Planning Your Retirement Budget in Hawaii

6 min read

Posted on Jan 11, 2021

Retired couple with grandson

Although your retirement may be in the distant future, the sooner you begin planning and saving, the better off you’ll be. It’s wise to create a retirement budget and work with a wealth advisor to determine whether you’re on track to meet your saving goals. According to the 2020 Retirement Confidence Survey, 6 out of 10 workers are stressed about retirement planning. Fortunately, First Hawaiian Bank is here to help. Start by preparing a retirement budget to understand how much you’ll need to save.

How Much Does It Cost to Retire in Hawaii? 

Several factors influence the amount of savings you’ll need to retire comfortably, including your retirement age, spending habits, inflation and where you live. For those looking to retire in Hawaii, you should budget based on your expected annual living expenses during retirement. This information can be a good baseline to determine whether you’re saving enough money in your 401(k), IRA or other savings accounts. 

Create Your Retirement Budget
To be sure you have enough money to retire in Hawaii, it’s important to create a retirement budget. The first step is to determine your retirement income. Financial advisors like the ones at First Hawaiian Bank recommend having more than one source of income during retirement. Retirement income may consist of the following categories: 
  • Earned income: This includes all forms of taxable compensation or revenue, such as salary, wages and tips.
  • Unearned income: This consists of payments like Social Security, pensions, annuities, government benefits such as unemployment or disability, and any interest income from savings accounts, CDs or investments. Distributions retirement accounts like your 401(k) and IRA are considered unearned income.

Add up the earned and unearned income you expect to receive during retirement, then determine your expenses. We recommend looking at your last 6 to 12 months' worth of bank account and credit card statements, as well as last year’s tax returns. Having copies of your most recent pay stubs can be helpful for reference as well. Next, group your expenses by type. Here are some typical categories you can use to create your retirement budget spreadsheet:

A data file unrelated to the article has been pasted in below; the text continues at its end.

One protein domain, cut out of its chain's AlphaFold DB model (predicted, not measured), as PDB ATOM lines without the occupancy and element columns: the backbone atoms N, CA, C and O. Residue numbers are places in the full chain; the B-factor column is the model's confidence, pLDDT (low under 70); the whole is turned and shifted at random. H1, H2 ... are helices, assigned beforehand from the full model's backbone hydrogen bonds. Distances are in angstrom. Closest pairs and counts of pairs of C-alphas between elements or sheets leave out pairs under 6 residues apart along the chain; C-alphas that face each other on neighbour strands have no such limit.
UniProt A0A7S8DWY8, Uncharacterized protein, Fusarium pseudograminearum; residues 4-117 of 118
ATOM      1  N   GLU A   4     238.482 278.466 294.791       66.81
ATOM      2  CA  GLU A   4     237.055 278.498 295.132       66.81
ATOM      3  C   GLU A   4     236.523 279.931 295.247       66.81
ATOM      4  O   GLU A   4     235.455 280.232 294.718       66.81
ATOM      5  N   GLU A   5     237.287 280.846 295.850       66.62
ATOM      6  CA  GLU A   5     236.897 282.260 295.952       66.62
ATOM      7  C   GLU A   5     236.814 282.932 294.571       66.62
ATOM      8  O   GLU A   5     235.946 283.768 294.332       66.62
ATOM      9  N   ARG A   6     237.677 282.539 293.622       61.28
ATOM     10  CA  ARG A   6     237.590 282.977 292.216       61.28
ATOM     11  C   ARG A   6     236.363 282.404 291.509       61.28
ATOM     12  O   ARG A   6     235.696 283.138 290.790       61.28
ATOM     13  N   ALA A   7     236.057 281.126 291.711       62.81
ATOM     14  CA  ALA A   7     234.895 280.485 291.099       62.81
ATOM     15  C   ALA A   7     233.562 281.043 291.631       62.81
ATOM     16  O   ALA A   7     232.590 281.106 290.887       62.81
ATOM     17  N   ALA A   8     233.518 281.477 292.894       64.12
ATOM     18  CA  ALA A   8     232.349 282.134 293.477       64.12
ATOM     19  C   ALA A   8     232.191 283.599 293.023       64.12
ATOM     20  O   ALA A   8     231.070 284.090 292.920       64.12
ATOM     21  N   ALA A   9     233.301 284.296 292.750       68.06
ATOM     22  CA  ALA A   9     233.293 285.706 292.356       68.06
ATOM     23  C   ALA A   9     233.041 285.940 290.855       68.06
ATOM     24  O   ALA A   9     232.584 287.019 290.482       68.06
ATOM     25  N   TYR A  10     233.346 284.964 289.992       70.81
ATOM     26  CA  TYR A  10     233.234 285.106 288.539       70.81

• Housing: This should include your mortgage or rent, property taxes, insurance, utilities and any condo fees or other fees that apply.
  • Food & Entertainment: Estimate your average monthly food and entertainment expenses, including grocery bills, restaurants and entertainment, such as streaming services, vacations and any monthly memberships you hold.
  • Personal Care: Calculate what you expect to spend on clothing, toiletries and other personal care items. 
  • Transportation: Add up your vehicle payments, auto insurance, gas, registration fees and public transportation fares to determine your total transportation expenses.
  • Healthcare: Healthcare can make or break a budget because it’s often a significant expense during retirement that is often overlooked because it may be currently covered by an employer sponsored health plan. Consider the possibility that healthcare costs are likely to increase as you get older. Costs include routine visits to the doctor, prescriptions, dental care, eye care and hearing. Build in a buffer to give yourself a cushion for emergencies. 
  • Charity & Gifts: Gifting for birthdays and holidays are also an important part of your budget.  Retirement can be a time in your life to give back to your community. 
  • Emergency Savings: An unfortunate fact of life is that things go wrong all the time and you will need income during retirement to pay for these extra expenses. Remember to budget for broken appliances, cars, computers and to maintain your home. 
  • Long Term Care: Many of us will need help at some point in our lives with the normal activities of daily living.  Planning for Long Term Care will help to ensure that you have adequate insurance coverage or savings to pay for these expenses.

Developing a retirement budget will give you a clear picture of the amount of money you’ll need to retire comfortably and what you should be saving today. First Hawaiian Bank’s wealth advisors will spend time with you to determine the most appropriate  ways to help you save for retirement. Use our retirement calculator to see how long your savings will last and whether you need to increase your contribution. The Social Security Administration also offers calculators to help you get a sense of your monthly Social Security benefits.

The experienced wealth advisors at First Hawaiian Bank can help you develop an individualized plan so you can feel confident about your retirement goals. Contact us to get started.

 

 

First Hawaiian Bank Wealth Management Group provides financial products and services through First Hawaiian Bank and its broker dealer Raymond James Financial Services. First Hawaiian Bank and its affiliates do not provide tax or legal advice.

 

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